French cosmetics giant L’Oreal unveiled a new handheld makeup applicator called HAPTA at this year’s Consumer Electronics Show (or CES) in Las Vegas, that aims to assist people with limited mobility or tremors to apply makeup independently. The device was developed in partnership with Verily, a life sciences research company within Alphabet, which is also the corporate parent of Google.
“An estimated one in ten people in the US have some type of fine motor skill challenge. Most of us know someone or have someone in our family that faces this challenge,” said Guive Balooch, global vice president of L’Oreal’s technology incubator.
The device consists of a base, applicator and an attachment that snap into place magnetically for ease of use and offer 360 degrees of rotation.
“We’ve been thinking for a long time about how to use technology with a sense of purpose to meet the beauty needs of individuals with limited hand and arm mobility,” he said.
Balooch said HAPTA incorporates technology originally developed by Verily to stabilize and level the applicator. Built-in smart motion sensors recognize patterns of essential tremors and unintended movements when it is held. The device, he said, adjusts to those rhythms to assist in steady makeup application.
It also has a built-in battery that enables about one hour of continuous use when fully charged.
The initial functionality of the device is to assist in lipstick application. While L’Oreal piloted HAPTA with its Lancôme lipstick brand at CES, Balooch said the goal is for users to ultimately be able to fit any brand of lipstick into the device and also expand usage to other makeup applications, including foundation, blush and mascara.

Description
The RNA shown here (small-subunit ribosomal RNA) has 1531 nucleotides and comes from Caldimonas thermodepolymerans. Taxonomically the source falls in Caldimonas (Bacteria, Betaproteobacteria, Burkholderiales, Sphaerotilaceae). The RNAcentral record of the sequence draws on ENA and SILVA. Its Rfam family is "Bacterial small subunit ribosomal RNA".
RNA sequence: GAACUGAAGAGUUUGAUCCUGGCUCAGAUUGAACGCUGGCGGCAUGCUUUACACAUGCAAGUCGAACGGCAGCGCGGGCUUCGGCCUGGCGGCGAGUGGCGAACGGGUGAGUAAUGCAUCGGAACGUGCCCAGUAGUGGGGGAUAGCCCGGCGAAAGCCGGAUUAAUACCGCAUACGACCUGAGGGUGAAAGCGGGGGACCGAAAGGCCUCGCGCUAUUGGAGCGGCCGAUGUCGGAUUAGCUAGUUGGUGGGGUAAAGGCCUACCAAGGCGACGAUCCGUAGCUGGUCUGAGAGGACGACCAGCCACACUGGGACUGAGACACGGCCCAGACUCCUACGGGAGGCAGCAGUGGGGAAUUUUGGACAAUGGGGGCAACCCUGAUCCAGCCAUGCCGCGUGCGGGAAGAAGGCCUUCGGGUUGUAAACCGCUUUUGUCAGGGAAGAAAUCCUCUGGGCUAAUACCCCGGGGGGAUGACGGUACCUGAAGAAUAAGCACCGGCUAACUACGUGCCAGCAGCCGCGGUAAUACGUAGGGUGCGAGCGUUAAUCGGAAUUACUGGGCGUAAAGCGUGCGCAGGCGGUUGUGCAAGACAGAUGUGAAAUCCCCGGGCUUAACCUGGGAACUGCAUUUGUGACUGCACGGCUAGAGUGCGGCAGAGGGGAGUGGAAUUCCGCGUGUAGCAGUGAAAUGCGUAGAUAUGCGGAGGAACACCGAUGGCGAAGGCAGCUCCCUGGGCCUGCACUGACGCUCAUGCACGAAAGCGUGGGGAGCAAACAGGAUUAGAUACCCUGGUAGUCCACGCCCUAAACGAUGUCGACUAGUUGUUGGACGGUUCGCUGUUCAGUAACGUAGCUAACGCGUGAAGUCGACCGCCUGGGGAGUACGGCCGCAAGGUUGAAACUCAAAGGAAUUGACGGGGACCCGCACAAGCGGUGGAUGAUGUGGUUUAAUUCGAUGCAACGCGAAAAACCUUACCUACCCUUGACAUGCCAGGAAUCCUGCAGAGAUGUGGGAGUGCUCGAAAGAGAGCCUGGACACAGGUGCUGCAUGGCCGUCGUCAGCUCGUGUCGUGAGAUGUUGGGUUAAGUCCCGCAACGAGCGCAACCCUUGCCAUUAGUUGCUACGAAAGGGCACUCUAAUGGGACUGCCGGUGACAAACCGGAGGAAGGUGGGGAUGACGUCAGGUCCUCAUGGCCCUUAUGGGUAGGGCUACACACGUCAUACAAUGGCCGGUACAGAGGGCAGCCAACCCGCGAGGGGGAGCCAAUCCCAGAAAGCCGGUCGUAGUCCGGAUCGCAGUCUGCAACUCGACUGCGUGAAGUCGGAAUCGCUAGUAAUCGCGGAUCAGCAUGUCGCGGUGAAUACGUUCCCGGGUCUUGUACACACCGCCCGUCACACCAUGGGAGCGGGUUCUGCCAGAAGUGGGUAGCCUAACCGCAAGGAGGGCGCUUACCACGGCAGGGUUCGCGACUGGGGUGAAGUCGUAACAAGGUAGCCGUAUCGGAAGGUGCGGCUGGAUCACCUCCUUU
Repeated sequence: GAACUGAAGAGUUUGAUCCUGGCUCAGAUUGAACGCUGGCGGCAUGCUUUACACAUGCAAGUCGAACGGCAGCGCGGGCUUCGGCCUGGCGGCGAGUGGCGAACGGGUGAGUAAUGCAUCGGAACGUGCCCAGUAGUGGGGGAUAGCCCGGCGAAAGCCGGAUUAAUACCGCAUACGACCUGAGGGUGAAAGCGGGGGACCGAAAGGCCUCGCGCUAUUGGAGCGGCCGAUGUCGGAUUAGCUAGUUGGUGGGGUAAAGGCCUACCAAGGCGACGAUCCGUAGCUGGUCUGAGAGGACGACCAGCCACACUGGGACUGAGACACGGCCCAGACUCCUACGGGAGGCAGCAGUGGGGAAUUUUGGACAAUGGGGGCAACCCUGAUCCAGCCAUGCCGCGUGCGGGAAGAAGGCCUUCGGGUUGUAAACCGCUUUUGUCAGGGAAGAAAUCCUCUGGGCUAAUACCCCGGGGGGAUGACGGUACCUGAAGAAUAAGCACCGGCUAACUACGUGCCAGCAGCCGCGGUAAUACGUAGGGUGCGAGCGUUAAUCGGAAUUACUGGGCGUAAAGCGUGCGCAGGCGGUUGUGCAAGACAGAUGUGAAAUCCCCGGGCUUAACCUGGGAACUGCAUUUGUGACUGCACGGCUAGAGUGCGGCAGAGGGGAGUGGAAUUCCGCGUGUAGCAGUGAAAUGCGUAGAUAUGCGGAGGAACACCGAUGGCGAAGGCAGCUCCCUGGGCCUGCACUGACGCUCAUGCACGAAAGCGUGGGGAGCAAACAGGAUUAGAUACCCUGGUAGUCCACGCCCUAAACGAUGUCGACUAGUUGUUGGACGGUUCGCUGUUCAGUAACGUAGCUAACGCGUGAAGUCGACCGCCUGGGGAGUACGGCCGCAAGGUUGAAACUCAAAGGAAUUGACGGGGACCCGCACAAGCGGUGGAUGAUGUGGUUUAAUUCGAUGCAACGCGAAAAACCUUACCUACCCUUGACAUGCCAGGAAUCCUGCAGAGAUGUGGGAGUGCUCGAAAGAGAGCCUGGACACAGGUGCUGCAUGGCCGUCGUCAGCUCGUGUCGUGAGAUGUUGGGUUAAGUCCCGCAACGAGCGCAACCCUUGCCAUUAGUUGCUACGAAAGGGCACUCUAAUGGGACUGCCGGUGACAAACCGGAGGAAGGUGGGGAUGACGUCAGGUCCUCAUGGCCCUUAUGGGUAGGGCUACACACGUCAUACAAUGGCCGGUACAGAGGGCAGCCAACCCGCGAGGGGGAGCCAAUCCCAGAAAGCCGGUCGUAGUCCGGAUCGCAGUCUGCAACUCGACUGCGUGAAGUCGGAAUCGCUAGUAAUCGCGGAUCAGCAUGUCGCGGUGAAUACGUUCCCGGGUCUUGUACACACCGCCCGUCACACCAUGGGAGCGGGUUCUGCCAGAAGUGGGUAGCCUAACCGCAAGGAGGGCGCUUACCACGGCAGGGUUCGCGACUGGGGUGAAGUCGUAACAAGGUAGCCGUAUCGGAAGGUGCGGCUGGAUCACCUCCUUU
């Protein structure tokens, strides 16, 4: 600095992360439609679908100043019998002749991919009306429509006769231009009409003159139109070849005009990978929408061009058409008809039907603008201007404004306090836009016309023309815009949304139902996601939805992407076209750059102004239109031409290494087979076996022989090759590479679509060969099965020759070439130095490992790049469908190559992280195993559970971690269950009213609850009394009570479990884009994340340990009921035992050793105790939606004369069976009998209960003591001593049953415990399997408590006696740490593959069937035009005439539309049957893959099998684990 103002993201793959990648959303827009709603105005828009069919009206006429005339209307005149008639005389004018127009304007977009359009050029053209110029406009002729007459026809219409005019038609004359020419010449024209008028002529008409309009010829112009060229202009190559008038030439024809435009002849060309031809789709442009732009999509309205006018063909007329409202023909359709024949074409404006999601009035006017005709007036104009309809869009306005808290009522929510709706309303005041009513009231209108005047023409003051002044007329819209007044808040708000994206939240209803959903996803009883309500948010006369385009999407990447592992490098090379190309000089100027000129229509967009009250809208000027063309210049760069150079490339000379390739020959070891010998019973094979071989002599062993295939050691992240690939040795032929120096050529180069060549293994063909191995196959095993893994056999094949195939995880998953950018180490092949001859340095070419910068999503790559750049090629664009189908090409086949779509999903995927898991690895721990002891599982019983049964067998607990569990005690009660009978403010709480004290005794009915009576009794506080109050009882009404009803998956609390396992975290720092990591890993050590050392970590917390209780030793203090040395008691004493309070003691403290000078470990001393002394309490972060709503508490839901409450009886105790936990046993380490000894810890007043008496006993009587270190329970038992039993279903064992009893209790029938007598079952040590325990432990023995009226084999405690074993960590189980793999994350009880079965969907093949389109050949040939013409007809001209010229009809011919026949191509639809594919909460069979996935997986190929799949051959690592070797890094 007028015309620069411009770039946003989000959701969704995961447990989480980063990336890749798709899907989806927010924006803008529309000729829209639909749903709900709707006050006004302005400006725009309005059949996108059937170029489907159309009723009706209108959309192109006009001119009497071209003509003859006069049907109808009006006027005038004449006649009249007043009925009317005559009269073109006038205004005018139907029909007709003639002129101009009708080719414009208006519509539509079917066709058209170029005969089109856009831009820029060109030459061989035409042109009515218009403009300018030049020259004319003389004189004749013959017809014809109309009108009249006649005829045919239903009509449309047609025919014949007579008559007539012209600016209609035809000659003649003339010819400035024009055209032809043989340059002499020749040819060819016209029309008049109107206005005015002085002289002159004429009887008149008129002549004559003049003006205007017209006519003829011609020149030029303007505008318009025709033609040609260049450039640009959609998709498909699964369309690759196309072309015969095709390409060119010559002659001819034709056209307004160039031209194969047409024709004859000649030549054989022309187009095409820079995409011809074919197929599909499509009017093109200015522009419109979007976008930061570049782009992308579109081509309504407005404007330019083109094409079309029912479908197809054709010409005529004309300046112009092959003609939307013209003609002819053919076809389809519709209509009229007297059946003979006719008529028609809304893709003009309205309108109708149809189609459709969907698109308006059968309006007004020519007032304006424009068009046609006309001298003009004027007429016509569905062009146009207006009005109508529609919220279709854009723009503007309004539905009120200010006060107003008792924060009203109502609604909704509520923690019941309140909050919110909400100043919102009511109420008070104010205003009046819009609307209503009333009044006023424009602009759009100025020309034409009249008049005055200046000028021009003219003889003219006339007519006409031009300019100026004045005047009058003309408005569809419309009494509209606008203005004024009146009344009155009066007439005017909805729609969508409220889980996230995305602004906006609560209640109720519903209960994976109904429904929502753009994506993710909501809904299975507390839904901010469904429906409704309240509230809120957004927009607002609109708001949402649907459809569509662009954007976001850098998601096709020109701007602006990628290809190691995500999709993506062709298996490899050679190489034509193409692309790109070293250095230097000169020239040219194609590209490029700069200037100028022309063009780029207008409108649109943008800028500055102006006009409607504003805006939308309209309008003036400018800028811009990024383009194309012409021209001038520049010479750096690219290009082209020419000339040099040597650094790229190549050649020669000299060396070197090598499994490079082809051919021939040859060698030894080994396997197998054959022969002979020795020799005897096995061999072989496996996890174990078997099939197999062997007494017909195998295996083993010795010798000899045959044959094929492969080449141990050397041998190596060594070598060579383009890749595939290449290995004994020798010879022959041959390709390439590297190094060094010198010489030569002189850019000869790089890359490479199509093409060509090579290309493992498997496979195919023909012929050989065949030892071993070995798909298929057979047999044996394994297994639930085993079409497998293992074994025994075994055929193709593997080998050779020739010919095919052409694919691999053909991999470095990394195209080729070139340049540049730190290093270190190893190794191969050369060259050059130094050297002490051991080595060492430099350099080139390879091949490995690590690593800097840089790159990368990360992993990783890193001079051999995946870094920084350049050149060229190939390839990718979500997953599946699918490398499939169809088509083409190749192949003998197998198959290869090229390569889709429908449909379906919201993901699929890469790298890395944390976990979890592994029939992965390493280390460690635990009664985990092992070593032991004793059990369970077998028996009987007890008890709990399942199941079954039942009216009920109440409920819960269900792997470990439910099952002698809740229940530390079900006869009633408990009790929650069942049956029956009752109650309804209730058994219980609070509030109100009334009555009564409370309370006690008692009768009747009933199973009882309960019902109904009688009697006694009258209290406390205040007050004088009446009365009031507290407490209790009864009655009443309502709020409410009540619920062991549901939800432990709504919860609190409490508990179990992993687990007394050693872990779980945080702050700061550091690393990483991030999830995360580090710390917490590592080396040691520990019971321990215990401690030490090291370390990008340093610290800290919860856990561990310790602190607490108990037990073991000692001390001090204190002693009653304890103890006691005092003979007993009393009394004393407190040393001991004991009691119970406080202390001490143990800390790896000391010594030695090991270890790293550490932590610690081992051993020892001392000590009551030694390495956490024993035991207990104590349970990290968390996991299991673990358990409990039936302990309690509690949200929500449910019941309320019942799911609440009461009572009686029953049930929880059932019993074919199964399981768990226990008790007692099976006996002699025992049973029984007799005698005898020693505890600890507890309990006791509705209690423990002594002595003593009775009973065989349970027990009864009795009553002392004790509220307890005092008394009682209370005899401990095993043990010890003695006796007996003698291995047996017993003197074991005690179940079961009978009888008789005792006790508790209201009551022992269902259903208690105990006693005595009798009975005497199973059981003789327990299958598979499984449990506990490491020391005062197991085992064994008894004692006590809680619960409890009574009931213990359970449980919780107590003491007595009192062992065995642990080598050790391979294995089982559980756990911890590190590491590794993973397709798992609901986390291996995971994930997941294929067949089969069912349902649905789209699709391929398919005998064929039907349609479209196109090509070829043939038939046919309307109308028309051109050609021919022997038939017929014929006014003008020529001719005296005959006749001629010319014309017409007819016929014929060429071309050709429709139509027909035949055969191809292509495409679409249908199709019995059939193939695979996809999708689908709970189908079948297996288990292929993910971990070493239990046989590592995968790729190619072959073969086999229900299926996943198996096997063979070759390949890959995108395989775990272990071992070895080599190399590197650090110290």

L’Oreal expects to launch HAPTA for sales at the end of the year, with an estimated price of between $150 to $200.
L’Oreal debuted another invention at CES called Brow Magic, a handheld electronic eyebrow makeup applicator to create customized brow shapes. It developed Brow Magic with Korean tech company Prinker, a maker of printed, non-permanent tattoos.
People can download the Brow Magic app and scan their face with it, choosing a desired shape and thickness of the brow they want to create.
After brushing a Brow Magic primer through brows, users move the printer across the eyebrow in a single motion. The device uses 2,400 tiny nozzles and printing technology with up to 1,200 drops per inch (dpi) printing resolution to deposit removable ink on the skin. Each ink cartridge should last six months.
The final step involves applying a topcoat to lock in the shape. The printed brow shape can be removed using makeup remover.
Balooch said Brow Magic should also hit the market at the end of 2023, priced between $150 and $200.